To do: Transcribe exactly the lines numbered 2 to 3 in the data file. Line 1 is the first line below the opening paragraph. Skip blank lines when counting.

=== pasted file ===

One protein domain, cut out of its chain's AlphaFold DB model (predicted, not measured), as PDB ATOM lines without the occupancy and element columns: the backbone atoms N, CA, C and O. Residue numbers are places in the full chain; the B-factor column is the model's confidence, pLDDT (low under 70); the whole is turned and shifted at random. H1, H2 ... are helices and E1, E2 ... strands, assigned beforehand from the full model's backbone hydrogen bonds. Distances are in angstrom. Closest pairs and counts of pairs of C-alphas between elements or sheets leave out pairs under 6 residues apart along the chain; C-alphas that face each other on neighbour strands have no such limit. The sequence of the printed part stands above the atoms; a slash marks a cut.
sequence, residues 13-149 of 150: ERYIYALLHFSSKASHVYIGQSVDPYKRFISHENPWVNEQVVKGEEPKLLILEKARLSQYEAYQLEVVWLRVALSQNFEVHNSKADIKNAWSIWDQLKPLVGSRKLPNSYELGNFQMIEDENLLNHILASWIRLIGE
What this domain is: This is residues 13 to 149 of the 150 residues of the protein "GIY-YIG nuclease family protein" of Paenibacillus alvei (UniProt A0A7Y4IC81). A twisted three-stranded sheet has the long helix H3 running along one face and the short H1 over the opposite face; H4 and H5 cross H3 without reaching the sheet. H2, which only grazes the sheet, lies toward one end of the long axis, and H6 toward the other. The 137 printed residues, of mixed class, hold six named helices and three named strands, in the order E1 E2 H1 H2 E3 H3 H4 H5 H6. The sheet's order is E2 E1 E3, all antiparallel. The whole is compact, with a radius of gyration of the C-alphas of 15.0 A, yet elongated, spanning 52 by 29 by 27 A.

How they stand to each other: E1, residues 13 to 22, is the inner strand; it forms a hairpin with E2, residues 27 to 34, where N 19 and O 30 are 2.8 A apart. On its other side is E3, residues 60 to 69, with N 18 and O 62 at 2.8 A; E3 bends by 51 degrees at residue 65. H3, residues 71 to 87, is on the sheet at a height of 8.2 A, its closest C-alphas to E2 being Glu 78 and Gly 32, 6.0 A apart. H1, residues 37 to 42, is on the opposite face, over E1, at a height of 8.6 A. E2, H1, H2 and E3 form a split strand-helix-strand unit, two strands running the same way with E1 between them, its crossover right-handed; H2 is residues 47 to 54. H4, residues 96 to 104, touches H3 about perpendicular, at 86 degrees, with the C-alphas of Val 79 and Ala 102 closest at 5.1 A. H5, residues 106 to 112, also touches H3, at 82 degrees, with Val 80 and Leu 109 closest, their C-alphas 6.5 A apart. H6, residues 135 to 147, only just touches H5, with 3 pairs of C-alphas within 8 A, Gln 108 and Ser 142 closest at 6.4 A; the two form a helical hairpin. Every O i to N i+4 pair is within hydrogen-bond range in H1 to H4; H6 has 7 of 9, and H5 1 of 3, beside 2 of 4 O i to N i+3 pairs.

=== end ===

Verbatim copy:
What this domain is: This is residues 13 to 149 of the 150 residues of the protein "GIY-YIG nuclease family protein" of Paenibacillus alvei (UniProt A0A7Y4IC81). A twisted three-stranded sheet has the long helix H3 running along one face and the short H1 over the opposite face; H4 and H5 cross H3 without reaching the sheet. H2, which only grazes the sheet, lies toward one end of the long axis, and H6 toward the other. The 137 printed residues, of mixed class, hold six named helices and three named strands, in the order E1 E2 H1 H2 E3 H3 H4 H5 H6. The sheet's order is E2 E1 E3, all antiparallel. The whole is compact, with a radius of gyration of the C-alphas of 15.0 A, yet elongated, spanning 52 by 29 by 27 A.

How they stand to each other: E1, residues 13 to 22, is the inner strand; it forms a hairpin with E2, residues 27 to 34, where N 19 and O 30 are 2.8 A apart. On its other side is E3, residues 60 to 69, with N 18 and O 62 at 2.8 A; E3 bends by 51 degrees at residue 65. H3, residues 71 to 87, is on the sheet at a height of 8.2 A, its closest C-alphas to E2 being Glu 78 and Gly 32, 6.0 A apart. H1, residues 37 to 42, is on the opposite face, over E1, at a height of 8.6 A. E2, H1, H2 and E3 form a split strand-helix-strand unit, two strands running the same way with E1 between them, its crossover right-handed; H2 is residues 47 to 54. H4, residues 96 to 104, touches H3 about perpendicular, at 86 degrees, with the C-alphas of Val 79 and Ala 102 closest at 5.1 A. H5, residues 106 to 112, also touches H3, at 82 degrees, with Val 80 and Leu 109 closest, their C-alphas 6.5 A apart. H6, residues 135 to 147, only just touches H5, with 3 pairs of C-alphas within 8 A, Gln 108 and Ser 142 closest at 6.4 A; the two form a helical hairpin. Every O i to N i+4 pair is within hydrogen-bond range in H1 to H4; H6 has 7 of 9, and H5 1 of 3, beside 2 of 4 O i to N i+3 pairs.